Daesh in Kerala, research reveals backstage of Daesh foundation in India
Wednesday 23/October/2019 - 03:33 PM
India is the country with the largest Muslim population outside Muslim-majority countries with about 200 million people. This figure made analysts nominate the country to be one of the potential strongholds for the resurgence of Daesh.
The Observer Research Foundation issued a research in this regard, entitled “The Islamic State in India’s Kerala: A primer”, written by Kabir Taneja and Mohammed Sinan Siyech.
According to the research, despite a uniformly distributed population of Muslims across the country, it is the state of Kerala that has contributed a comparatively significant number of members to the group domestically and internationally. Data show that 60-70 pro-Daesh cases in India have been from Kerala.
In 2016, seeing an increasing number of pro-Daesh cases in Kerala, specifically the northern belt of the state, law enforcement agencies launched ‘Operation Pigeon’. In total, 350 individuals were identified and approached by police with help of local community members including religious leaders, families, friends and parents to deter them from following the Daesh path.
Kerala was prominent in the investigations. According to Sri Lanka’s investigation agencies, a native of Palakkad, Kerala, 29-year-old Riyas Aboobacker reportedly identified Zahran Hashim’s online propaganda videos as one of the reasons behind his radicalization
The case of Riyas was attached to those of 14 people from the state’s Kasargod region who left India to join IS, all of whom ended up in Afghanistan, except for one. The alleged leader of this group, Rashid Abdulla, was also a native of Kasaragod in Kerala, the research added.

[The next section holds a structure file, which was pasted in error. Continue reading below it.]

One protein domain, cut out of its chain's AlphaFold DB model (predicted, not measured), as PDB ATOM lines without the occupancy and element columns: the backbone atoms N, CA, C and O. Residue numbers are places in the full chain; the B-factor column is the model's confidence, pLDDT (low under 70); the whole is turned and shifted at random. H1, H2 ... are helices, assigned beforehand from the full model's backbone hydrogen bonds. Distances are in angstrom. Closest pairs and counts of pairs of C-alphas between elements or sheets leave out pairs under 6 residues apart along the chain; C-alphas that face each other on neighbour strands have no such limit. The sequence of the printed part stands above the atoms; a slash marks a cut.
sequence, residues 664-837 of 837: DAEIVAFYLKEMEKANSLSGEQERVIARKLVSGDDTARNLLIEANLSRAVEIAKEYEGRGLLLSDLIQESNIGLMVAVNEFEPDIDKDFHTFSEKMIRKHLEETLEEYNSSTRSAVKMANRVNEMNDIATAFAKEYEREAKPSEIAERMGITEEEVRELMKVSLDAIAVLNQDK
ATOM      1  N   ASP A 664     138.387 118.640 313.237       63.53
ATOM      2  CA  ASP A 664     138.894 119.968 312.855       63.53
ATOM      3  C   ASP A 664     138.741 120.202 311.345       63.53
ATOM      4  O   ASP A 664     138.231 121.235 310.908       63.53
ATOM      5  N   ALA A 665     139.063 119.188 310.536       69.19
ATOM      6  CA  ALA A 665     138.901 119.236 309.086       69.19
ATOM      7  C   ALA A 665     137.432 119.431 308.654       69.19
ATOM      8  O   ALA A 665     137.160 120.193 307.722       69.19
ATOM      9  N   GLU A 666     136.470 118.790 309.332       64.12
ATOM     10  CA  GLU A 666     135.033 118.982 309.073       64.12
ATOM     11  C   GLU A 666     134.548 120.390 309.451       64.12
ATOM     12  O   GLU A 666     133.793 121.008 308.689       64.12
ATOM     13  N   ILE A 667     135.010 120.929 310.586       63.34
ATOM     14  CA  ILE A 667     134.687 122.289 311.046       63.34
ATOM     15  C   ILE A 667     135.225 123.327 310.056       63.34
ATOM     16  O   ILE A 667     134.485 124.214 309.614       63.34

“Other than Syria, Afghanistan became a popular destination for those looking to join Daesh, as IS Khorasan Province (ISKP), a concoction of former Tehrik-e-Taliban Pakistan (TTP), local Pashtun fighters and former Afghan Taliban members wore IS branding to make their own space in the Afghan jihad theatre,” the research added.
The ease of travel accorded to economic migrants is what radicalized individuals from northern Kerala took advantage of while travelling to places like Sri Lanka, Kuwait and Qatar among others, which served as transit points to Daesh strongholds in Iraq, Syria and Afghanistan.
All individuals from Kerala who were attracted to Daesh have been members of the Mappila Muslims. A number of factors can explain why there has been a relatively larger number of Keralites who have travelled to join the caliphate, or at least have been attracted to Daesh propaganda.
Among the factors, social media communication, the social and political conditions of the state, clashes with security services and the spread of a sense of oppression, the spread of traditional Islamic societies and the desire of young people to establish a complete system governed by Sharia from their point of view.
Kerala provides a different set of challenges for Indian security policymakers. The challenges presented in the cases emerging from Kerala have answers embedded more in practices under theoretical frameworks of countering violent-extremism (CVE), using community, society, education, financial stability and other similar optics to counter radicalization.